The rain had finally stopped by mid-morning, but there was still a strong wind blowing. I started looking for the American Black Duck along the shoreline, while brewing the first cuppa tea with the car kettle. It looked like most of the Ducks present on the previous evening had disappeared to feed locally or were skulking out of site in the reed edges. Eventually, I found a road that overlooked the Southern shore of the Lough, but I still no joy. Perhaps that was where it had been seen from the previous afternoon. I was glad I had seen it back on the Egyptian Vulture trip, even if it was only a flight view into this Southern section. I have only seen two previously in the UK: at Aber & on Tresco with both sightings in 1981.
A very breezy Atlantic, looking North from the beach
The Atlantic, looking South from the beach
The New York coastline is clearly a long way away
Cross Lough is a lovely place to go Birding as it resembles the Uist islands. I saw several breeding Wheatears.
Wheatear: Male
Wheatear: There were a pair of Wheatears around this small stone wall. I saw the male go inside the wall, so I suspect they were feeding young still in a nest in the wall
Wheatear: The Male showing how well camouflaged they are in the local stony walls
Wheatear: The equally well camouflaged female
This juvenile Wheatear has already fledged closer to the Lough.
Wheatear: Juvenile. I was pleased to see this recently fledged & independent juvenile Wheatear. Really hoping one year to see a juvenile Wheatear this young in the Isle of Purbeck to confirm local breeding
Lesser Black-backed Gull: My favourite regular UK Gull species
There were a reasonable number of Northern Marsh Orchids around the Lough.
Northern Marsh Orchid
Another Northern Marsh Orchid
It was now mid-afternoon and I had to start driving back to Rosslare. There was time for some brief roadside stops for some more Irish roadside art. Having always been a fan of traditional Irish Folk music, I couldn't resist stopping to take this photo.
Traditional Irish Folk band in a small housing development in Swinford
The impressive four Tullamore statues were along another of the main roads.
One of the four Roadside Tullamore Saints
Another of the four Roadside Tullamore Saints
A third of the four Roadside Tullamore Saints
I managed to get to the Wexford Waterfowl Centre just outside Rosslare to find the reserve shut & heavily secured to ensure you couldn't enjoy it out of hours: which was very disappointing. I did manage to see a little bit of the reserve by looking from the seawall & saw my second Irish Hare of the trip. It was getting dark & time to find somewhere to park the Focus Hotel for the night.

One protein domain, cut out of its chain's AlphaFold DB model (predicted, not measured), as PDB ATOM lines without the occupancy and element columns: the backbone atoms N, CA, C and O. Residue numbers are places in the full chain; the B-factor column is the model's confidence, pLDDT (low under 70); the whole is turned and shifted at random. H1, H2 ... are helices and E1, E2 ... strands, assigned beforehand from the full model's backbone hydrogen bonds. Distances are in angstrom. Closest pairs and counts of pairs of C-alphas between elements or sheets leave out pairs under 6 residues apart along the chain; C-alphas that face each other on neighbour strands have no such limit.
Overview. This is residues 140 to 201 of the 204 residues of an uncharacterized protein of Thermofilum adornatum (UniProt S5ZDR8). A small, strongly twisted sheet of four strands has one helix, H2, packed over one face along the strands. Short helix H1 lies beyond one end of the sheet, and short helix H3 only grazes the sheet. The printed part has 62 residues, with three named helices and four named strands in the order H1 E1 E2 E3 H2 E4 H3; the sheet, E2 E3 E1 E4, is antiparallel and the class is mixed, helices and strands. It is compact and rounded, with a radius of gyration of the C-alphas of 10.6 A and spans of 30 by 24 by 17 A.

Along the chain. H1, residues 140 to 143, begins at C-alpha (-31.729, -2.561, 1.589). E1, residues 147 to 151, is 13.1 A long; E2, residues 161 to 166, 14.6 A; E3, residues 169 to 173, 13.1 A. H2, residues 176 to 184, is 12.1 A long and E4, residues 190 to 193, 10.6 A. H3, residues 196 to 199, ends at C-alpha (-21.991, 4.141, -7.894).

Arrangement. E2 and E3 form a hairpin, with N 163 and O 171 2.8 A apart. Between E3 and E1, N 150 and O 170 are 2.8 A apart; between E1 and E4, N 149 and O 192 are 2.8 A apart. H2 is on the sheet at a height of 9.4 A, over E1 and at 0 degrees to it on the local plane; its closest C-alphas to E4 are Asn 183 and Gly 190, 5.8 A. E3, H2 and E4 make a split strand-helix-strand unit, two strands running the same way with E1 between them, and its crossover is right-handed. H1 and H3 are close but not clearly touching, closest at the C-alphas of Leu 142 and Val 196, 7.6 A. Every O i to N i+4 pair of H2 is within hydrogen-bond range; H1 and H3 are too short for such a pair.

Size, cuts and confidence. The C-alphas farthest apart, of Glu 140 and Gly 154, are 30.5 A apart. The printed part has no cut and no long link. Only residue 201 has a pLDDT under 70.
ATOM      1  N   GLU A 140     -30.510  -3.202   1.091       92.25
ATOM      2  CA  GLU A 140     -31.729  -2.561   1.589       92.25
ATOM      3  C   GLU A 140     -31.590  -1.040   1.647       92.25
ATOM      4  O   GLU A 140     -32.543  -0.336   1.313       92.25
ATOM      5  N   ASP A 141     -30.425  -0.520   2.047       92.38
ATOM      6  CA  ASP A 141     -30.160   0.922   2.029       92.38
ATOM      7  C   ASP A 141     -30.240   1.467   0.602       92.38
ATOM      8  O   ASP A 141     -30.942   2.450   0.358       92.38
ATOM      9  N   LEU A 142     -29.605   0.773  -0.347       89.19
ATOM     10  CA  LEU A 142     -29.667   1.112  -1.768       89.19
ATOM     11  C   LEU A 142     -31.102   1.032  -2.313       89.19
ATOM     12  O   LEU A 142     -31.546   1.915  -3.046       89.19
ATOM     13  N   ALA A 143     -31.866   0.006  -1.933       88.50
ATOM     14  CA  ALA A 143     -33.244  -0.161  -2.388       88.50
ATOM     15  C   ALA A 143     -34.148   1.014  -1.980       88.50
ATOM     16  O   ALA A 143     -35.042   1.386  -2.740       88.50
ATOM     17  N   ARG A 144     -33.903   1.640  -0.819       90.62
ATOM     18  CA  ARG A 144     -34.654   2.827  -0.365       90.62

An Irish Hare record photo

10 Jul 2022

10 Jul 22 - Meeting The New Neighbours

I'm keeping with the themes of the last two Blog Posts of low-angle photography & the garden. It's always good to meet the new neighbours as I catch up with the long overdue removal of weeds from my gardens. This is one of five Robins that have been checking out the area I've been gardening for some bonus food in the last few days. The others are a couple of adults, one of which is tailless, a second similar-aged juvenile Robin and a juvenile Robin from an earlier brood, that is going through a body moult & is developing a red breast. While this juvenile Robin tolerated the adults, it was quick to drive off the other juveniles.
Robin: Juvenile. It became more confident with me today & approached to within about six inches of the IPhone
Robin: Juvenile
Robin: Juvenile

8 Jul 2022

8 Jul 22 - A Nymph Speckled Bush Cricket

I've taken advantage of the nice weather & relatively quiet Birding period to catch up with the long overdue removal of weeds from my gardens. There are some bonuses of this including my first garden Speckled Bush Cricket for four years. I suspect they occur more regular in the garden, but there is plenty of vegetation for them to hide in.
Speckled Bush Cricket: Nymph
Speckled Bush Cricket: Nymph
Speckled Bush Cricket: Nymph

6 Jul 2022

6 Jul 22 - Young Brownsea Friends

Wednesday is my regular volunteering day on the DWT Brownsea reserve. One of the key activities for the volunteers is to man the entrance desk to the reserve, where the volunteers get to meet & greet the visitors.